Frihed og frygt i Dansk Vestindien - en undersøgelse af oprørs udvikling i den tidligere danske koloni fra 1733 til 1848

Amanda Lykke Hansen, Daniel Tarkan Nacak Rasmussen & David Peter Jørgensen

Studenteropgave: Bachelorprojekt


This project aims to explore rebellions in the Danish West Indies from 1733 to 1848 by placing the events both in a local and global context. The rebellion in 1733 was very different from the rebellion in 1848 in form and in correlation with the goals that motivated the rebels. We want to investigate what led to this rebellion in 1848. In 1733 the ethnic group, the Aminas, rebelled supposedly as a result of an ethnic conflict with another African group, the Loangos. The Aminas quickly took over control of the island of St. John in the Danish West Indies by wielding brute violence. Their goal was to create an Ami-na-state, still with an enslaved class to work in the sugar fields. In 1848 another rebellion broke out on the island of St. Croix. This time a group of creolized african-carribeans got together in unity to fight for their freedom. This rebellion could only flourish because of a creolization process and circulation of knowledge where literature and knowledge of successful rebellions were passed in between Europe, Africa and the Caribbean. This created the possibility of the enslaved of the Danish West Indies to identi-fy with enslaved people from the rest of the Caribbean, hereby getting inspired to rebel against the slave system. Furthermore, these groups also emerged because of political changes in the transatlantic world, where ideas of natural born freedom prospected throughout this period. This meant that the colonial states of Europe in the long run had to abolish slavery because of rebellions across many different colo-nies. This created fear of rebellion in the minds of the planters in the Danish West Indies and as a pre-caution the colonial Denmark created laws to increase the planters possibilities to control the enslaved. We’re inspired by recent studies of slavery in the Danish West Indies, where we have opened for a new perspective upon slavery in Danish context. We have used a micro historical approach in our research as we relate our findings to a global context. A micro historical approach cannot stand alone, therefore we relate our findings to a macro historical context, where individuals is seen as a part of a group which is affected by different ideas influenced by the circulation of knowledge in the formation of rebellions and self-understanding for slaves.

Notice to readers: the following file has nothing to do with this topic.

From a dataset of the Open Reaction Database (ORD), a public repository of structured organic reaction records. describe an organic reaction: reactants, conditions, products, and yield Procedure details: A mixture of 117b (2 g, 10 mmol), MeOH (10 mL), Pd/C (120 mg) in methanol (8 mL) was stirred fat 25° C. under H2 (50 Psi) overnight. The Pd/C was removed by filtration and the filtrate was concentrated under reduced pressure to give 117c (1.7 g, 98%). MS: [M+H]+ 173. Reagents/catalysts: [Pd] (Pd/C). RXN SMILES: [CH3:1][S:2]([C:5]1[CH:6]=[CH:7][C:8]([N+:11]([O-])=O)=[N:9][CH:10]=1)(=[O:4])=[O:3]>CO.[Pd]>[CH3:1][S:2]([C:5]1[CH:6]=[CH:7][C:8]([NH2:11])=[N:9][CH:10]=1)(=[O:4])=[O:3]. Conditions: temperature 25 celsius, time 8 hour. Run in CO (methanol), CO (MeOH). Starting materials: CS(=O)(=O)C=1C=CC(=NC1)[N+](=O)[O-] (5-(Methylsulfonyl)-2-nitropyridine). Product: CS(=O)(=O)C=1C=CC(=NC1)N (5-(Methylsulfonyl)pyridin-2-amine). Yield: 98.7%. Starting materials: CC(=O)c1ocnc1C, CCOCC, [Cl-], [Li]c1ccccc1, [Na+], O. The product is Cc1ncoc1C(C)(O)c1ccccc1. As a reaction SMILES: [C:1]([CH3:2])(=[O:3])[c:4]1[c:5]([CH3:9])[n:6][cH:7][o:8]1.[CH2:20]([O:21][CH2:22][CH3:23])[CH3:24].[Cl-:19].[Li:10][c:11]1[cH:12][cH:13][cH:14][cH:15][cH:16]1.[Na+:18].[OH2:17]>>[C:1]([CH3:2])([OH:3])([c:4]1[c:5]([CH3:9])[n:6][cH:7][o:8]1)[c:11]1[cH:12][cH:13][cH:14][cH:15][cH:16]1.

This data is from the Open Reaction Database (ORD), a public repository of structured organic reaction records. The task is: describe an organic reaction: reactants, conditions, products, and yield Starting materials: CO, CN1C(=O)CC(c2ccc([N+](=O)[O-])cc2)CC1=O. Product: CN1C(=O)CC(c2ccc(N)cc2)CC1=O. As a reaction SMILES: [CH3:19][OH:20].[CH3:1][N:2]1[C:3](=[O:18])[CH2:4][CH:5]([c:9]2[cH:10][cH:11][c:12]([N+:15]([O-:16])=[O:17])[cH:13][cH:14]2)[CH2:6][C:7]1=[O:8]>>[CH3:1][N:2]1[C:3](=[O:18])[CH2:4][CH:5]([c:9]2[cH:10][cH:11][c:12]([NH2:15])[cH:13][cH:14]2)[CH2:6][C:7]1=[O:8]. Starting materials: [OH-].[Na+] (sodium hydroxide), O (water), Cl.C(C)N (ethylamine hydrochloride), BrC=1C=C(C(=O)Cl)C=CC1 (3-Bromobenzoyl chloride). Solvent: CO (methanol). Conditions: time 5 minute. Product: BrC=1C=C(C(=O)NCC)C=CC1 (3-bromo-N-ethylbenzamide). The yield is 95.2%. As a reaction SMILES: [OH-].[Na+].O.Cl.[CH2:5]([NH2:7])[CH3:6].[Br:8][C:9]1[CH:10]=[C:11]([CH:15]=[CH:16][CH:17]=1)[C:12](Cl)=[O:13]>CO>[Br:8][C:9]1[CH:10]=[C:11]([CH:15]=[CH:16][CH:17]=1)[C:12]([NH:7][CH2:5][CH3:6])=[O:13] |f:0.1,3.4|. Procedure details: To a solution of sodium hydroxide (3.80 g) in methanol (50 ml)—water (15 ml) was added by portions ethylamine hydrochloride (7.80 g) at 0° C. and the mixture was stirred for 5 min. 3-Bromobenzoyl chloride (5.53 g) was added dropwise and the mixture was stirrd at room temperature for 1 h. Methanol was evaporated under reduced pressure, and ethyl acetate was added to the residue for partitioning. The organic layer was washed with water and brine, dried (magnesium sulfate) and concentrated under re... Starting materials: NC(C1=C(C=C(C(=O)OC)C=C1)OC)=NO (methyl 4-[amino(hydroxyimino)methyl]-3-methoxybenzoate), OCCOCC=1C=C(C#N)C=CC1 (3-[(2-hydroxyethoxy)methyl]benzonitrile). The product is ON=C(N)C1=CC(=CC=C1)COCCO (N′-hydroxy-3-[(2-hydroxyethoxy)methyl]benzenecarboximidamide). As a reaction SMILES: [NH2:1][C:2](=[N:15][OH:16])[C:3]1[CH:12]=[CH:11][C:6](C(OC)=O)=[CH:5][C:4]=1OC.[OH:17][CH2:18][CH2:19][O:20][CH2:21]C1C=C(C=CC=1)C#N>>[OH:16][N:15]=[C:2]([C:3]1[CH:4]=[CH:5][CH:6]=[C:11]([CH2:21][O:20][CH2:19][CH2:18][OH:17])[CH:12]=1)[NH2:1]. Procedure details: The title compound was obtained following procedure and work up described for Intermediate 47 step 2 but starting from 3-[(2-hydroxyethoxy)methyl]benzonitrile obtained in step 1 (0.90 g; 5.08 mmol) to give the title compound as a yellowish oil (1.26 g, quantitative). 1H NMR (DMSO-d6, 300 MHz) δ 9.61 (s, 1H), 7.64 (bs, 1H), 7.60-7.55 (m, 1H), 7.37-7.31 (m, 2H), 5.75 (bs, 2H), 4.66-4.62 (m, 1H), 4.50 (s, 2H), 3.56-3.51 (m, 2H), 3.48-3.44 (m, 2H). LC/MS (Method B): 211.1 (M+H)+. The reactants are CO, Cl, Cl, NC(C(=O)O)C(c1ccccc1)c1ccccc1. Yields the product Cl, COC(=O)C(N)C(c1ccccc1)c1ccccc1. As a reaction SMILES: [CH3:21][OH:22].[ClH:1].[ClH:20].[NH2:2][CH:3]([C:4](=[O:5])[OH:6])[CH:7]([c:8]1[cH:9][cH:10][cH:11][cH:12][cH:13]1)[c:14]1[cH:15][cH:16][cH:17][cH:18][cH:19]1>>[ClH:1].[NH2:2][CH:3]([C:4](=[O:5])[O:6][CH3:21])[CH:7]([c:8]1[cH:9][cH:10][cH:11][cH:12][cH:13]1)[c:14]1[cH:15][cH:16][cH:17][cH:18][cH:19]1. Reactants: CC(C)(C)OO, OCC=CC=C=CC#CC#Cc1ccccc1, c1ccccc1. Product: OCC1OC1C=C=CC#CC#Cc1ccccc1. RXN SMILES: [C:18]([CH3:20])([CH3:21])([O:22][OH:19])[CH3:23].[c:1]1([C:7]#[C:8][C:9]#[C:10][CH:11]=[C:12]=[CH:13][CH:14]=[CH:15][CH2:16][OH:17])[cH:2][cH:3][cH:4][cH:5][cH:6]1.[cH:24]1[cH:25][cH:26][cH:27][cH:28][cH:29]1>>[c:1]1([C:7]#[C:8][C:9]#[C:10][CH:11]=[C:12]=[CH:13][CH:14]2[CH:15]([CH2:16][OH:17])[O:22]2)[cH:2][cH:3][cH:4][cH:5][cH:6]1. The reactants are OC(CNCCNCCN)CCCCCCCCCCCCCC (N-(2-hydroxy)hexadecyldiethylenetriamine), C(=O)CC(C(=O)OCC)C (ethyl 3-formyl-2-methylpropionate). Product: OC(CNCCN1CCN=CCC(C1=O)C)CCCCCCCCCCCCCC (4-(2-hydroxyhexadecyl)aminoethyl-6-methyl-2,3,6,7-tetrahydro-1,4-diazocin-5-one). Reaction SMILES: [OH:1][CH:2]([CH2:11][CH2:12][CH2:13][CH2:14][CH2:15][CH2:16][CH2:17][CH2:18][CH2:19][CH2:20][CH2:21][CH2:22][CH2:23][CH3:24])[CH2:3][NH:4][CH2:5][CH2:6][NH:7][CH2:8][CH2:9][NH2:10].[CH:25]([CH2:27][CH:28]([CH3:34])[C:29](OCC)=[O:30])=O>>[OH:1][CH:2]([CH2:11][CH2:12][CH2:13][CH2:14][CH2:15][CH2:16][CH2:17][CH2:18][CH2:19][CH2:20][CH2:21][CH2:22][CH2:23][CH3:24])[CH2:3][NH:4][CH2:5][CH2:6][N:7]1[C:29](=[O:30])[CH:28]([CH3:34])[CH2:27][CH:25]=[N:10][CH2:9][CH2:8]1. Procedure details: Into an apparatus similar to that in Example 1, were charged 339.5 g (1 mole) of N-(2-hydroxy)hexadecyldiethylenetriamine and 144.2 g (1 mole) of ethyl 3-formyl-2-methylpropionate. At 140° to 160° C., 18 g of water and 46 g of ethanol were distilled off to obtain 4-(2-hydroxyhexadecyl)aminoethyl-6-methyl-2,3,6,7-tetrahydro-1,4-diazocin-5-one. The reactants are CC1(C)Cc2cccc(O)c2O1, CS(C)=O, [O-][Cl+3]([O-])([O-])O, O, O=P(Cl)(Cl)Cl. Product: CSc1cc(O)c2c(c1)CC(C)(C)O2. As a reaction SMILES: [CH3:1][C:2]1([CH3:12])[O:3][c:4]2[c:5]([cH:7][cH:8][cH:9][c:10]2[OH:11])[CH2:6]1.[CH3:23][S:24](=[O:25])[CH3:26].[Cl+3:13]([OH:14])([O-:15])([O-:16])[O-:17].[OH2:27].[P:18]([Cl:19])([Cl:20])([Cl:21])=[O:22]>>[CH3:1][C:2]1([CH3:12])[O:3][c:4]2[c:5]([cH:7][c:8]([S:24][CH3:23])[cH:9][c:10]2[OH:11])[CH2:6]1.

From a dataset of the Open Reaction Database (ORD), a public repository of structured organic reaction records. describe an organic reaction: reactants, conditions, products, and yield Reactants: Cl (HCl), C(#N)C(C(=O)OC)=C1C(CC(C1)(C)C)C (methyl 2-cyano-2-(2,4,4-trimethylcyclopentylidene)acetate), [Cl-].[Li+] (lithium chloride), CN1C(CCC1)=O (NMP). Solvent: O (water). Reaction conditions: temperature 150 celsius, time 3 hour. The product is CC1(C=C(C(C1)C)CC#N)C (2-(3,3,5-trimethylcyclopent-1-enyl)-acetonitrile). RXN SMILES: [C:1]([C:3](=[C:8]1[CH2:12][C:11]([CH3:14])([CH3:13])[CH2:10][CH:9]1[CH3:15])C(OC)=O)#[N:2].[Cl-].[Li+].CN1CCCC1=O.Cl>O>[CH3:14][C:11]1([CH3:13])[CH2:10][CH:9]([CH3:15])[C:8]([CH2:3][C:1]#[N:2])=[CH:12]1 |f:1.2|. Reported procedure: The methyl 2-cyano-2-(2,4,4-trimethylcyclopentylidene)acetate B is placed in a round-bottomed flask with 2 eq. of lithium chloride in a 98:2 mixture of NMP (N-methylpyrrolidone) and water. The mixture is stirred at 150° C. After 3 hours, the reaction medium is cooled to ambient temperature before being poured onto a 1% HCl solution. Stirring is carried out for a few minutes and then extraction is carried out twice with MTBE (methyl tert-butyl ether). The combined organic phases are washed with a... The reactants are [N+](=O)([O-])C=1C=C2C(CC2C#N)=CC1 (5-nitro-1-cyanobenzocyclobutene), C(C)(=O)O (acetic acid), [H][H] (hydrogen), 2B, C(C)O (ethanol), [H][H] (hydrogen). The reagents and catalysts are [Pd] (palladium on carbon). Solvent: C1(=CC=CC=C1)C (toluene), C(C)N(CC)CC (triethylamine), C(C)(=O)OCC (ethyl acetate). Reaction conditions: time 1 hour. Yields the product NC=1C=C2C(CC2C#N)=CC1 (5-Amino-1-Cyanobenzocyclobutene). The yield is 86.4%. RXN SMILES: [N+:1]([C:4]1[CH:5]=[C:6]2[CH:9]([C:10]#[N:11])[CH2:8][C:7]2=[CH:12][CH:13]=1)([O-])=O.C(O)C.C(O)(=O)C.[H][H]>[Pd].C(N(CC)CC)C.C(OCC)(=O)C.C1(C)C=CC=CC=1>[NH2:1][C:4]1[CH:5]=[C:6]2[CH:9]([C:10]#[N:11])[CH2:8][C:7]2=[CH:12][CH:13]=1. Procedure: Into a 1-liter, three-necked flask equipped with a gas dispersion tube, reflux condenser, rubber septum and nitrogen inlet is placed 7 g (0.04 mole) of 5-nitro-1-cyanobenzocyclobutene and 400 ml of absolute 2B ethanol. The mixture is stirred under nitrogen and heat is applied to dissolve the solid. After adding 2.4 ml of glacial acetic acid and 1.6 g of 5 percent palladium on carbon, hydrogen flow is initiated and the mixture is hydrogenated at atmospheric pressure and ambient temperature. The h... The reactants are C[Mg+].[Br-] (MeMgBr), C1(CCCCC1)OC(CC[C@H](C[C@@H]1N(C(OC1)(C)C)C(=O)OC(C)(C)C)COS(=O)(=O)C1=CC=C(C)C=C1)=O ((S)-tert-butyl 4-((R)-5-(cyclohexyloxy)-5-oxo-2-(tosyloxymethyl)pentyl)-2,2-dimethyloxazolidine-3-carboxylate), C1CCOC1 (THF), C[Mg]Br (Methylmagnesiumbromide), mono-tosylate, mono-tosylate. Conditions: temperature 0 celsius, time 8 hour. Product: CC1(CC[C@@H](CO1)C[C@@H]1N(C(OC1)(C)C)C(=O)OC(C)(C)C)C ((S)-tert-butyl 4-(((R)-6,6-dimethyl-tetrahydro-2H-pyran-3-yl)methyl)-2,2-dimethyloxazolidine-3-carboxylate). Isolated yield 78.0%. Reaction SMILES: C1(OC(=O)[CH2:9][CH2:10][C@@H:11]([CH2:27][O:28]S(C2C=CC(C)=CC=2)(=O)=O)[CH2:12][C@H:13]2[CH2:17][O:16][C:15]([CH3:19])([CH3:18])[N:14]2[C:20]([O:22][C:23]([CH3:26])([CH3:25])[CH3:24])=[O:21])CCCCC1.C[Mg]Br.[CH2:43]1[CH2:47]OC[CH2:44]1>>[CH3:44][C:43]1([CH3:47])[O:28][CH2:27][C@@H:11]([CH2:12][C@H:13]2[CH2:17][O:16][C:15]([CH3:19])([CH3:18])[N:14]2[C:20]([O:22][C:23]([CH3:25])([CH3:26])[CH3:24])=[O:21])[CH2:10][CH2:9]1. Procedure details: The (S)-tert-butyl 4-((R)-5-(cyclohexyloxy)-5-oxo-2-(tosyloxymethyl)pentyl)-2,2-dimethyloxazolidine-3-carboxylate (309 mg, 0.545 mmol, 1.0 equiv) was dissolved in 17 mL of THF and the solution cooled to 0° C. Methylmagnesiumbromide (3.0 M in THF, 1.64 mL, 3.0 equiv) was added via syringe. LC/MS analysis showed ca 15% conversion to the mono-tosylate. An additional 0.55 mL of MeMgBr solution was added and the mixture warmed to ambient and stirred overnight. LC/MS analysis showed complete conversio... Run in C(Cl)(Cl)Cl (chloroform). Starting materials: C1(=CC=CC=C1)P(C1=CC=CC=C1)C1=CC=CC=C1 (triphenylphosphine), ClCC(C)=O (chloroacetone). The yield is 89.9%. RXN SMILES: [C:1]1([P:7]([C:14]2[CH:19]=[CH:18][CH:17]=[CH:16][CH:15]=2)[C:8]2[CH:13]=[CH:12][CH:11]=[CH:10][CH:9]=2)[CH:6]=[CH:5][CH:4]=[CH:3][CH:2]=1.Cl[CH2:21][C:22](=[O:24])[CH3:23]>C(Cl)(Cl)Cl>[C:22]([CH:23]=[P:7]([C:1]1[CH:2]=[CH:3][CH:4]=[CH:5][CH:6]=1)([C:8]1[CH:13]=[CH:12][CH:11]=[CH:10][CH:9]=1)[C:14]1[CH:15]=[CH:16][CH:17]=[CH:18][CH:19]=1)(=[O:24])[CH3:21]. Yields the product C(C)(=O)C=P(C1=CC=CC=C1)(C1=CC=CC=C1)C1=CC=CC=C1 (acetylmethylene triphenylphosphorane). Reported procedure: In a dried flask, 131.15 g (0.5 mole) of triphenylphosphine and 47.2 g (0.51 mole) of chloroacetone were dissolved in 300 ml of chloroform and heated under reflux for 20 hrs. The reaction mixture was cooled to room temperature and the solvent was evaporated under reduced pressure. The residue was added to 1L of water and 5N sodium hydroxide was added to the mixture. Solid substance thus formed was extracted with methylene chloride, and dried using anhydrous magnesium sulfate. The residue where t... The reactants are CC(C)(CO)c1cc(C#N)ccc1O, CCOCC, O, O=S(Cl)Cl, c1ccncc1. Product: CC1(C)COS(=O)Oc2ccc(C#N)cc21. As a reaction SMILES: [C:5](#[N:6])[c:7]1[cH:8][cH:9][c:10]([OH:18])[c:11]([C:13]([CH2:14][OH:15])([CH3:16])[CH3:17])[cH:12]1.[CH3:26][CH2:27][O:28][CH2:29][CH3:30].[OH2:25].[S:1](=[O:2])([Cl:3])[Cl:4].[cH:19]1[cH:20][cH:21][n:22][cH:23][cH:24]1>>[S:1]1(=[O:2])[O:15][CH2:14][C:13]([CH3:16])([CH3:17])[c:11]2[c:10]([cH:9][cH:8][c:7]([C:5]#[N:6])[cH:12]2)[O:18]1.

UddannelserHistorie, (Bachelor/kandidatuddannelse) Bachelor
Udgivelsesdato28 maj 2018
Antal sider85
VejledereKarin Cohr Lützen


  • Oprør
  • Dansk Vestindien
  • Revolution
  • Abolitionisme
  • Kreolisering
  • identitet
  • koloni
  • Vidensudveksling
  • Videnscirkulation
  • Mikrohistorie
  • Slaveri
  • Emancipation